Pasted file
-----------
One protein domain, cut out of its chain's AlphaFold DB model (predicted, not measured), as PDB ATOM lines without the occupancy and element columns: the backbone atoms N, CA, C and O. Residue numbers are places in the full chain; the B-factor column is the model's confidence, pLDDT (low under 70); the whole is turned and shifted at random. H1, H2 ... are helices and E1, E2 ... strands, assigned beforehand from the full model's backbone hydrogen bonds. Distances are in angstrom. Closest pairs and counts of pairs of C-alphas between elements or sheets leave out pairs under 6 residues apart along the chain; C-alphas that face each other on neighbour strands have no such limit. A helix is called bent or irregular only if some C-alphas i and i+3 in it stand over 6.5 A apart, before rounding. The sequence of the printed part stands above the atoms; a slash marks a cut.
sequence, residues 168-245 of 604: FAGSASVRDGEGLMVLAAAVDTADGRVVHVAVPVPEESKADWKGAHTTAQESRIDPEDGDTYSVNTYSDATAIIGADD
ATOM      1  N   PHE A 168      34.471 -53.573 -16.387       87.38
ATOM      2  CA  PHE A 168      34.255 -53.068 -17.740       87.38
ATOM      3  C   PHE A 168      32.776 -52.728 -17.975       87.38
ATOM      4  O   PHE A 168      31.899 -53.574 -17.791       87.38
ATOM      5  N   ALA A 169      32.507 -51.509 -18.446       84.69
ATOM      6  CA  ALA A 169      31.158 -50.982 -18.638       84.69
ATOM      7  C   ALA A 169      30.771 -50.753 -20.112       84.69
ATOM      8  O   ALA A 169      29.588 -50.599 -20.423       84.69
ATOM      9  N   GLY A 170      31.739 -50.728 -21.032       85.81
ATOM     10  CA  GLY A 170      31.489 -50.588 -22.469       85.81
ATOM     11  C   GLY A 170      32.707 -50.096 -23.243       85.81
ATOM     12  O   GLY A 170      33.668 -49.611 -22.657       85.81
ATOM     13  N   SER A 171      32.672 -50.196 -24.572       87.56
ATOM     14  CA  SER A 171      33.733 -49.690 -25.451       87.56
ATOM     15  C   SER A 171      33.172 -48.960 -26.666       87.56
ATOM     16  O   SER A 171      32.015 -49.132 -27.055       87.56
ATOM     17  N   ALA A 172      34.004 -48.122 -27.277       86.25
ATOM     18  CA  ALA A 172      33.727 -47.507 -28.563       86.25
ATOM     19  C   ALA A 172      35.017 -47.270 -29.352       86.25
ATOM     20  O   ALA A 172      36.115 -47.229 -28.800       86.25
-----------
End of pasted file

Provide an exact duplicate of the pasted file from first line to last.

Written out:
One protein domain, cut out of its chain's AlphaFold DB model (predicted, not measured), as PDB ATOM lines without the occupancy and element columns: the backbone atoms N, CA, C and O. Residue numbers are places in the full chain; the B-factor column is the model's confidence, pLDDT (low under 70); the whole is turned and shifted at random. H1, H2 ... are helices and E1, E2 ... strands, assigned beforehand from the full model's backbone hydrogen bonds. Distances are in angstrom. Closest pairs and counts of pairs of C-alphas between elements or sheets leave out pairs under 6 residues apart along the chain; C-alphas that face each other on neighbour strands have no such limit. A helix is called bent or irregular only if some C-alphas i and i+3 in it stand over 6.5 A apart, before rounding. The sequence of the printed part stands above the atoms; a slash marks a cut.
sequence, residues 168-245 of 604: FAGSASVRDGEGLMVLAAAVDTADGRVVHVAVPVPEESKADWKGAHTTAQESRIDPEDGDTYSVNTYSDATAIIGADD
ATOM      1  N   PHE A 168      34.471 -53.573 -16.387       87.38
ATOM      2  CA  PHE A 168      34.255 -53.068 -17.740       87.38
ATOM      3  C   PHE A 168      32.776 -52.728 -17.975       87.38
ATOM      4  O   PHE A 168      31.899 -53.574 -17.791       87.38
ATOM      5  N   ALA A 169      32.507 -51.509 -18.446       84.69
ATOM      6  CA  ALA A 169      31.158 -50.982 -18.638       84.69
ATOM      7  C   ALA A 169      30.771 -50.753 -20.112       84.69
ATOM      8  O   ALA A 169      29.588 -50.599 -20.423       84.69
ATOM      9  N   GLY A 170      31.739 -50.728 -21.032       85.81
ATOM     10  CA  GLY A 170      31.489 -50.588 -22.469       85.81
ATOM     11  C   GLY A 170      32.707 -50.096 -23.243       85.81
ATOM     12  O   GLY A 170      33.668 -49.611 -22.657       85.81
ATOM     13  N   SER A 171      32.672 -50.196 -24.572       87.56
ATOM     14  CA  SER A 171      33.733 -49.690 -25.451       87.56
ATOM     15  C   SER A 171      33.172 -48.960 -26.666       87.56
ATOM     16  O   SER A 171      32.015 -49.132 -27.055       87.56
ATOM     17  N   ALA A 172      34.004 -48.122 -27.277       86.25
ATOM     18  CA  ALA A 172      33.727 -47.507 -28.563       86.25
ATOM     19  C   ALA A 172      35.017 -47.270 -29.352       86.25
ATOM     20  O   ALA A 172      36.115 -47.229 -28.800       86.25